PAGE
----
At their January 27 event, the Triad AU Chapter hosted a panel discussion titled "Sharia law and its significance for North Carolina's Islamic community." Panel members included Imam Khalid Griggs, Wake Forest University Professor Darlene May, former State Senator Larry Shaw, and Triad Chapter Board member Fleming El-Amin. Read more
On January 14th, the AU Upper Connecticut River Valley of NH/VT Chapter and the Upper Valley Humanists Association co-sponsored an event featuring David Niose. Niose, the author of NonBeliever Nation and former President of the American Humanist Association, discussed his latest book Fighting Back The Right.
The Religious Right celebrated a victory in the wake of the U.S. Supreme Court's disastrous decision in Burwell v. Hobby Lobby Stores, but fundamentalists may soon change their tune if a humanistic group successfully uses its religious beliefs to undo a restrictive new abortion law. Read more
It is well documented that the Religious Right thinks President Barack Obama either isn’t religious enough or is the “wrong” religion. But it turns out that when it comes to presidents and their personal beliefs, these sentiments are nothing new. As it turns out, Americans have a long history of claiming that the president just isn’t Christian enough for their liking. Read more
The Fayette Circuit Court ruled this week that a Lexington, Ky.-based T-shirt printing company did not break the law when it refused to make shirts for the Gay and Lesbian Services Organization (GLSO).
GLSO had intended to use the shirts in the city’s 2012 Pride Festival, and filed a complaint against the company with the Lexington-Fayette Urban County Government Human Rights Commission. The Commission ruled in GLSO’s favor, but Monday’s decision overturns that ruling. Read more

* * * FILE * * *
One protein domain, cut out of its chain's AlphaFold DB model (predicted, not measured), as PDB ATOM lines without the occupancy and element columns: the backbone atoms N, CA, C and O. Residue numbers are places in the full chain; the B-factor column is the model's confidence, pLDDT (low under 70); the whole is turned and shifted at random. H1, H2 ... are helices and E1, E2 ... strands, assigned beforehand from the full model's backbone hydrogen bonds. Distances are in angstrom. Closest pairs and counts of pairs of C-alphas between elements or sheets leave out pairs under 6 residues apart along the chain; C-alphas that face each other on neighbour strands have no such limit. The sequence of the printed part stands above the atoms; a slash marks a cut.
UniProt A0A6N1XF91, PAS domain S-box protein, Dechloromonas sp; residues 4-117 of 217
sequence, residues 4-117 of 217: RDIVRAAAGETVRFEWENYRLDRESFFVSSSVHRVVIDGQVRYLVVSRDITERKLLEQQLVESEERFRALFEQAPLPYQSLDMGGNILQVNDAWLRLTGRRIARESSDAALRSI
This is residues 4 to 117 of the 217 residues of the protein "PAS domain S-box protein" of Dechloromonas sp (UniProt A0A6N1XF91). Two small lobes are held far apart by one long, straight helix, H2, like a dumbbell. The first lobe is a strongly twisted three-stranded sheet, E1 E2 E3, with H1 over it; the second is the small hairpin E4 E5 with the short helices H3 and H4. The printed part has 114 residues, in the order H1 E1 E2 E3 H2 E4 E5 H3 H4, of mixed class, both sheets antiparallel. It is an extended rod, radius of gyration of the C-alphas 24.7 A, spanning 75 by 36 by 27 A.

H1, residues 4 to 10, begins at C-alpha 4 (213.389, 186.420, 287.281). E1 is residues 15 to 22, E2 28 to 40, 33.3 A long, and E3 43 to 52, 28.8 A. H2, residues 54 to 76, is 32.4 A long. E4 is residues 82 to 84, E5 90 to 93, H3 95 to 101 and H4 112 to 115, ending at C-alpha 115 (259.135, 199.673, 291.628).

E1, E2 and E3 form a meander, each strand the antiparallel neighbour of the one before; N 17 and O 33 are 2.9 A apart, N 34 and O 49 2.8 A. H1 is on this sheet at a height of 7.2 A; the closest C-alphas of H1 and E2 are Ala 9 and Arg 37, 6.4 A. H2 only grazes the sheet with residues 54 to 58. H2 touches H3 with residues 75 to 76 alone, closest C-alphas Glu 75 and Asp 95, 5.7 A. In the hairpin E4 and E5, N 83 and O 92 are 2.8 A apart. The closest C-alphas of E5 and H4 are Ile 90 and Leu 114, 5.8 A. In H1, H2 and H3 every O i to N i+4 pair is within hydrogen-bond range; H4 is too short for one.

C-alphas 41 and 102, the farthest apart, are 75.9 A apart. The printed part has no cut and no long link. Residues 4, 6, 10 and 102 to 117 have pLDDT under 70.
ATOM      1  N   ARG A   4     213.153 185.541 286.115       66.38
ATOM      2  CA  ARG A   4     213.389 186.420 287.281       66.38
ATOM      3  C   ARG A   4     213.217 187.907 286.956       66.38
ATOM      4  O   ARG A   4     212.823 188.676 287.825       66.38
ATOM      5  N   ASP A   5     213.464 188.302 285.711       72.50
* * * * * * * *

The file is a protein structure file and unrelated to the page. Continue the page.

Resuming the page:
Tuesday’s marriage arguments at the U.S. Supreme Court hinted at coming battles over the right of religious business owners or organizations to discriminate against gays and lesbians in contexts outside of marriage itself. Indeed, several briefs to the high court—and a few justices at oral argument—suggested that if same-sex people have a constitutional right to get married, it will be more difficult for individuals and businesses to use religion as an excuse to discriminate against same-sex people in other settings. Read more
Seats inside the U.S. Supreme Court were at a premium today for the oral argument in Obergefell v. Hodges, the marriage equality case.
I was fortunate to get a spot in the press gallery. I was in the back row, and my view was obstructed by two large columns, but I’m not complaining; I would have been willing to hang from the rafters for this historic argument, a marathon session that featured five attorneys and lasted two and a half hours. Read more
At today’s U.S. Supreme Court marriage-equality arguments, the focus will be on whether the states’ marriage bans impermissibly discriminate on the basis of sexual orientation. But the marriage cases also involve old-fashioned discrimination on the basis of sex. In states without marriage equality, men can marry only women, and women can marry only men. These arguments have not received as much discussion in the cases so far, but they will be before the high court all the same. Read more